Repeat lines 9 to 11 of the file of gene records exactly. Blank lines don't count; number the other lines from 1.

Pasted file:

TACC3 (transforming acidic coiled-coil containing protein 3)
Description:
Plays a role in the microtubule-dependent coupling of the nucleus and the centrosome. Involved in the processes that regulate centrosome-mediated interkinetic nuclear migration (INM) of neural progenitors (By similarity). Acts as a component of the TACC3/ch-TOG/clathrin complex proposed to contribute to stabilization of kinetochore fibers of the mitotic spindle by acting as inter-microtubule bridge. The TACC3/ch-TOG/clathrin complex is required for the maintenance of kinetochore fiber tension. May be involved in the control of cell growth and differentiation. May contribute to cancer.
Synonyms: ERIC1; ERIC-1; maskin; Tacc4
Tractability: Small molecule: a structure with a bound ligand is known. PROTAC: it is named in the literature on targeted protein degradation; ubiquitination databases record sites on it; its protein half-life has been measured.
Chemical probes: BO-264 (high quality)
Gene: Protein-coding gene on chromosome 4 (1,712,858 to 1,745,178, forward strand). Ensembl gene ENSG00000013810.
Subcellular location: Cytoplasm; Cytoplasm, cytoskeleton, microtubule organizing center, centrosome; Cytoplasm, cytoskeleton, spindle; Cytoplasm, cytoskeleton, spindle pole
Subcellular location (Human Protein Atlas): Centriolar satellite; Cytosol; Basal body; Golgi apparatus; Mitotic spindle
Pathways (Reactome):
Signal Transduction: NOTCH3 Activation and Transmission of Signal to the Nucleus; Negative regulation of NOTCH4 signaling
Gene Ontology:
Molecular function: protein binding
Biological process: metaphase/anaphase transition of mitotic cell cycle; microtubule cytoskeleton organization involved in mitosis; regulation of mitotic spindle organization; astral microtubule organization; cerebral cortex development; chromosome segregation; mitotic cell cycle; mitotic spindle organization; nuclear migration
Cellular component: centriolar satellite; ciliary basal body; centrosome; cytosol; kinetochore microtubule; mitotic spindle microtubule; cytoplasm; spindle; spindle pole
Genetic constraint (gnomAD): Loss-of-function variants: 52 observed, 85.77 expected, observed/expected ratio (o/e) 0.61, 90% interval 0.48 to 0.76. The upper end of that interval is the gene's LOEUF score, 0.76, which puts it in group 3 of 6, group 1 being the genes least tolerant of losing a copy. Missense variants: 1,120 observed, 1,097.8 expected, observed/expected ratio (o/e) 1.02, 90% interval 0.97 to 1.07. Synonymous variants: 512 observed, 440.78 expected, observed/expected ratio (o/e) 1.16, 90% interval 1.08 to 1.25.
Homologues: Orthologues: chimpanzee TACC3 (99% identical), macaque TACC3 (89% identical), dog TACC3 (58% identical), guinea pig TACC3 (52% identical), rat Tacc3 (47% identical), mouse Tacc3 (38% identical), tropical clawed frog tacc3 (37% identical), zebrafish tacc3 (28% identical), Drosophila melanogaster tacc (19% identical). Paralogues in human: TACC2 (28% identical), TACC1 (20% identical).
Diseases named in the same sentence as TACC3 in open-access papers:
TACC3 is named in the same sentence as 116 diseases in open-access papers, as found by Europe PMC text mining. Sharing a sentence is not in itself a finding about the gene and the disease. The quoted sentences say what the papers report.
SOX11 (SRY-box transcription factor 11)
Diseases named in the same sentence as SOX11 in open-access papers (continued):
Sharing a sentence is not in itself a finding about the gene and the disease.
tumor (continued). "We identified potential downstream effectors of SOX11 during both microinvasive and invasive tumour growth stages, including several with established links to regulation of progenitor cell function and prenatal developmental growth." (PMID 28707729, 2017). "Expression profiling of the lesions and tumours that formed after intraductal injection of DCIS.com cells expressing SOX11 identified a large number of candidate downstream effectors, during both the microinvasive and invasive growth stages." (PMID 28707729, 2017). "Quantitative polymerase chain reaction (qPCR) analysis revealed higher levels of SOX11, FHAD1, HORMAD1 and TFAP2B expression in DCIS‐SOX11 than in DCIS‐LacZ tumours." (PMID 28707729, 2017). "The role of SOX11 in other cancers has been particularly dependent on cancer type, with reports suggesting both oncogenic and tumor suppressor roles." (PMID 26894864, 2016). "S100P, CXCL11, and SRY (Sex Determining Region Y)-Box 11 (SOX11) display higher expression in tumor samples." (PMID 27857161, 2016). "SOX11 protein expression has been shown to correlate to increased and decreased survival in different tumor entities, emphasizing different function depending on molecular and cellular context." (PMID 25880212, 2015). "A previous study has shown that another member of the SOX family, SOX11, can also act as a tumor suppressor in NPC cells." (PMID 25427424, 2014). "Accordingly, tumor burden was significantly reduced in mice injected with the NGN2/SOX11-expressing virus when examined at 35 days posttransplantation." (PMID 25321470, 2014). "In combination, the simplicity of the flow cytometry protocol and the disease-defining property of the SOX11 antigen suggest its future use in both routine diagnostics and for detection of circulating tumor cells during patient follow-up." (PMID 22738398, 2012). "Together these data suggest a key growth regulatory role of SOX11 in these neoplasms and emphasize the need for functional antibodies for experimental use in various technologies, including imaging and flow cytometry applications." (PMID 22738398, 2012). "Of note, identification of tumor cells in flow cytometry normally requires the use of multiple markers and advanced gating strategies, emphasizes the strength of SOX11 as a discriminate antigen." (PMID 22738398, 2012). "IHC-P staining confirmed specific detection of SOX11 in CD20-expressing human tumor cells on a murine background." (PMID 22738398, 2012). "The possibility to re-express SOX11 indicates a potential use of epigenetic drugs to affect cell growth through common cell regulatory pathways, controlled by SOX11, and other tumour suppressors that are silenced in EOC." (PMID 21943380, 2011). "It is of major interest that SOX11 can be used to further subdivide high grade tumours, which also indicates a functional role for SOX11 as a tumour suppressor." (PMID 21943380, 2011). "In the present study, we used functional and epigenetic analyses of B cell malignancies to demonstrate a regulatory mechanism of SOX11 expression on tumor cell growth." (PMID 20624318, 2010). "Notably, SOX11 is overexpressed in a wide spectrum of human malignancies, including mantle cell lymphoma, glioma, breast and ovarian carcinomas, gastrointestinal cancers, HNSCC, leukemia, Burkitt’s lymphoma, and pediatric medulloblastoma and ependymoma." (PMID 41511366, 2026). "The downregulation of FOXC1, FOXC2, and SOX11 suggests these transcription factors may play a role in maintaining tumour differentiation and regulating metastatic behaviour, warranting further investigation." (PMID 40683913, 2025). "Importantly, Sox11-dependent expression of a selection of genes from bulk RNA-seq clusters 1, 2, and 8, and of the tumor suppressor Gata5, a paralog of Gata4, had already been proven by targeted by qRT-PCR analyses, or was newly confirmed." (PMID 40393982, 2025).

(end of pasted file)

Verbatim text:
Subcellular location (Human Protein Atlas): Centriolar satellite; Cytosol; Basal body; Golgi apparatus; Mitotic spindle
Pathways (Reactome):
Signal Transduction: NOTCH3 Activation and Transmission of Signal to the Nucleus; Negative regulation of NOTCH4 signaling